The Banishing Movie Review
The Banishing Movie Review Metadata
In a mostly fictionalized retelling of the events of Borley House, The Banishing (2020) seeks to make English Horror scary again.
English manors have always been a reliable source of mysterious rattling chains and Gray Ladies, but to call this an abstract haunted house story would be a kindness. There’s a lot going on and you almost need a scorecard to keep it all straight.
Haunted houses are said to be reflections of the past and refractions of our present psyches. Morley House reflects its horror and amplifies the fears of its occupants, making everyone susceptible to its hidden horrors. When you live in perpetual fear, Morely House becomes a nightmare hall of mirrors.
Bishop Malachi has placed Vicar Linus (John Heffernan) and his family in this place for very specific reasons which are and aren’t revealed until so much later you stop caring. In a brief cold open we learn the previous clergy’s family are dead and it was tragic and violent but absolutely no one wants to really talk about it – and I mean no one because it’s hardly mentioned afterwards.
It’s 1930s England, Fascism hasn’t made its march to England but it’s on its way. It’s the backdrop of The Banishing, highlighting leaflets and meetings and suspicions of the Other. Linus has moved his new family to his new assignment of Morley House, a massive, opulent residence owned by the Church (of England, let’s clear that up right now). Linus is the definition of a repressed clergyman – fastidious, perpetually nervous, sexually immature. Marianne (Jessica Brown Findlay) is young, pretty, and super eager to consummate her marriage to her new husband all while proving to herself and him that she is proper clergy material, never mind her past sins of which she’s constantly reminded. Adelaide (Anya McKenna-Bruce) is looking for her special place in this messed up family.
There is also a menacing ghost who wants its baby back (I think), and it’s killing everyone for reasons that never really gel. According to Harry the Occultist (Sean Harris), the ghost/demon/whatever is amplifying fears and suspicions, again, why isn’t really state since it seems counter-intuitive, but Linus sees visions of his wife sleeping around, Marianne keeps losing her daughter and everyone she bothers to care about, and Adelaide sees secrets and cults everywhere. Eventually, the horrible secret is revealed and Nazis are involved.
There, I saved you some time.
The Banishing has serious potential to be a solid English Manor Ghost Story but it can’t get out of its own way with the exposition and baffling plot choices. It’s meant to be a slow burn, but at some point you have to add a little more seasoning and heat to make a meal. With lots of telling in the beginning and far too much disconnected showing through dreams and disassociations, the story loses its punch as the reveal is pretty much as you expected with a little extra nothing tacked on for padding.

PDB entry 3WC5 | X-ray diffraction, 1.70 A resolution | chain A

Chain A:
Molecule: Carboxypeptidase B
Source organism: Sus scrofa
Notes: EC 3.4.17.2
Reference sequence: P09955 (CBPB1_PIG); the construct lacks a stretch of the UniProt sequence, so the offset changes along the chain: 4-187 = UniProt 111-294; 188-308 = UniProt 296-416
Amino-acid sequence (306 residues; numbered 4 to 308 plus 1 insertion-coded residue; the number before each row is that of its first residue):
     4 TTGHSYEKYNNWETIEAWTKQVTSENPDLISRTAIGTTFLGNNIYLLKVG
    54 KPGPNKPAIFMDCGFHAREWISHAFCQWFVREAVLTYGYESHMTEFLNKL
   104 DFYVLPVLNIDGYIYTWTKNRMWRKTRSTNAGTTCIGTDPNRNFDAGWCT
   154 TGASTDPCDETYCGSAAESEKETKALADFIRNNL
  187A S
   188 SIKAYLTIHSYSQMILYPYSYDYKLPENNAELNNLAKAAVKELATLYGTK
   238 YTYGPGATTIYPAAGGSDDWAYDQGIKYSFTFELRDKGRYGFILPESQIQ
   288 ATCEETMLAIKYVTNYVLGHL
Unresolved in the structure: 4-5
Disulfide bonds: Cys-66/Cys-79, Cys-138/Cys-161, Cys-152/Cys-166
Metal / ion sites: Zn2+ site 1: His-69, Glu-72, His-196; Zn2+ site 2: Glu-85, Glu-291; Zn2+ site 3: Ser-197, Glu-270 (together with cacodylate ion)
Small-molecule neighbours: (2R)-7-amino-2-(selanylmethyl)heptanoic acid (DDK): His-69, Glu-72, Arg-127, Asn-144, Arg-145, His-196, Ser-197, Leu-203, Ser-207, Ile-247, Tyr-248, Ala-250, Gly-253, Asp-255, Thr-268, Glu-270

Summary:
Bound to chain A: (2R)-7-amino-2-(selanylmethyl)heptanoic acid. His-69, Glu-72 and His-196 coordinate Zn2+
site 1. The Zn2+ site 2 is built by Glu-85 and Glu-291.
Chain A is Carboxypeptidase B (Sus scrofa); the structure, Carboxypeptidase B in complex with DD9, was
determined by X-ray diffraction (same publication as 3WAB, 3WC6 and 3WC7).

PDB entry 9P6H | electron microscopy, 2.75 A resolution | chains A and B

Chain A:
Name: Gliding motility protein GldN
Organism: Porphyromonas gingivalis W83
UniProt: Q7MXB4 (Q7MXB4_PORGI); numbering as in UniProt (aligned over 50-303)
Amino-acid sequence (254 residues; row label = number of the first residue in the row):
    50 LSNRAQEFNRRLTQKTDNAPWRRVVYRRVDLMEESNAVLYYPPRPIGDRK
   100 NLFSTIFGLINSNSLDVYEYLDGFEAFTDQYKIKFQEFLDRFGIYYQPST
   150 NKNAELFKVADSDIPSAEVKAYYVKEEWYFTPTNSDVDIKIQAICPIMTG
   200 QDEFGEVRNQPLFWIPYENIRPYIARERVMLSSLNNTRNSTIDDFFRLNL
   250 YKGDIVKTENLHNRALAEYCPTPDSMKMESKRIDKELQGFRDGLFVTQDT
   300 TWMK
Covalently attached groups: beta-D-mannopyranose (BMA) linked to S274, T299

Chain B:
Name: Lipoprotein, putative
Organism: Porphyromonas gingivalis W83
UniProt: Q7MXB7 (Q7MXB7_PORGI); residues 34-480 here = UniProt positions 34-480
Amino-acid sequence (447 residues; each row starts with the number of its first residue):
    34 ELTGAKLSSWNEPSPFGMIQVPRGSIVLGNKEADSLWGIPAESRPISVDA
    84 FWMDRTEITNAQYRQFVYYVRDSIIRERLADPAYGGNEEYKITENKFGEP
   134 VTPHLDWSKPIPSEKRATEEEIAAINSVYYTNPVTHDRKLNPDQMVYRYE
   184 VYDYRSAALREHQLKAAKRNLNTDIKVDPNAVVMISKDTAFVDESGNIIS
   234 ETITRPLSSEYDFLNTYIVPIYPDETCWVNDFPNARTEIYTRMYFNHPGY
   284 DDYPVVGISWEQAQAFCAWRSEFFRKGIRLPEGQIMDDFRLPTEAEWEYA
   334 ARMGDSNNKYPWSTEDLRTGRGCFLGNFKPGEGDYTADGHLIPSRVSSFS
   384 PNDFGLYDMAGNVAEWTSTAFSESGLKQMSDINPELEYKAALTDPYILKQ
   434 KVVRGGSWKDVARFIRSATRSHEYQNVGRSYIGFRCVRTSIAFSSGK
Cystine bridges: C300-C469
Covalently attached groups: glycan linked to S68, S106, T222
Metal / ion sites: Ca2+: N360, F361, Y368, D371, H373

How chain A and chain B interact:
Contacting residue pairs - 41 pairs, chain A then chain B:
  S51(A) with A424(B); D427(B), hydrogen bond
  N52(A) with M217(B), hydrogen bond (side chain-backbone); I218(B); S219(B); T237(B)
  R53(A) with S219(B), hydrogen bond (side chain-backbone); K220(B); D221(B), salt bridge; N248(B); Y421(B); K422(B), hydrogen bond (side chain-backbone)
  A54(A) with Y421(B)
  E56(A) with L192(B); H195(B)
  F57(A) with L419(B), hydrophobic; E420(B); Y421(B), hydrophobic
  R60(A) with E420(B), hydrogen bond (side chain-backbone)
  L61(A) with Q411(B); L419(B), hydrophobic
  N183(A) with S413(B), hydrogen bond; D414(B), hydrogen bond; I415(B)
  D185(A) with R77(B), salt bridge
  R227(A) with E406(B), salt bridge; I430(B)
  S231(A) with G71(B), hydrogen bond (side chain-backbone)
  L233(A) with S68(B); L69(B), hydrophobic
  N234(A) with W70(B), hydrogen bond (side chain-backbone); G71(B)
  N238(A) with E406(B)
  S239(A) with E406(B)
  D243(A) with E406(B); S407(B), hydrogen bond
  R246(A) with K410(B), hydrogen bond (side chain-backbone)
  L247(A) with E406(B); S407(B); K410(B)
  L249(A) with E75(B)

A basic issue with movies like this are always characters that know more than they should but never enough to get anything done. Harry Reed, the Occultist can hear the dead, probably see the dead, but cannot crack the mystery of Morley house until just the right people come along. I mean, the man has a freaking book, for heaven’s sake, that tells him what he needs to know, but cannot act on it until Lionel and his family move in (the place was empty for months, Harry – get off the freakin’ stick). Harry is also universally hated, whether it’s because he’s a ginger or he gets in the Church’s way, I dunno, but it feels like lazy screenwriting when women can be taken off the street and murdered, but the Church can’t make a standard trouble maker disappear with similar ease.
All of The Banishing is like that. If a movie makes you ask, “why don’t they just…” and there isn’t a logical explanation for it, it’s because no one could come up with a better way to further the plot, so *shrug*. Ghost stories are built from the plot and backstory up. Without it, you have uninteresting people wandering a large house, jumping at noises and screaming at mirrors. It’s a long way to spend 107 minutes,
As beautiful and atmospheric as The Banishing looks, it’s not enough to overcome the exposition dump at the end, the unexplained everything that would make it interesting, and the characters that feel less than 2-dimensional when drawn from actual people.
The Banishing (2020) is streaming exclusively on Shudder and is unrated, but give it a solid R for the stabbings, the cellar sexytimes, the country road beatings, and lots of screaming in the last 20 minutes.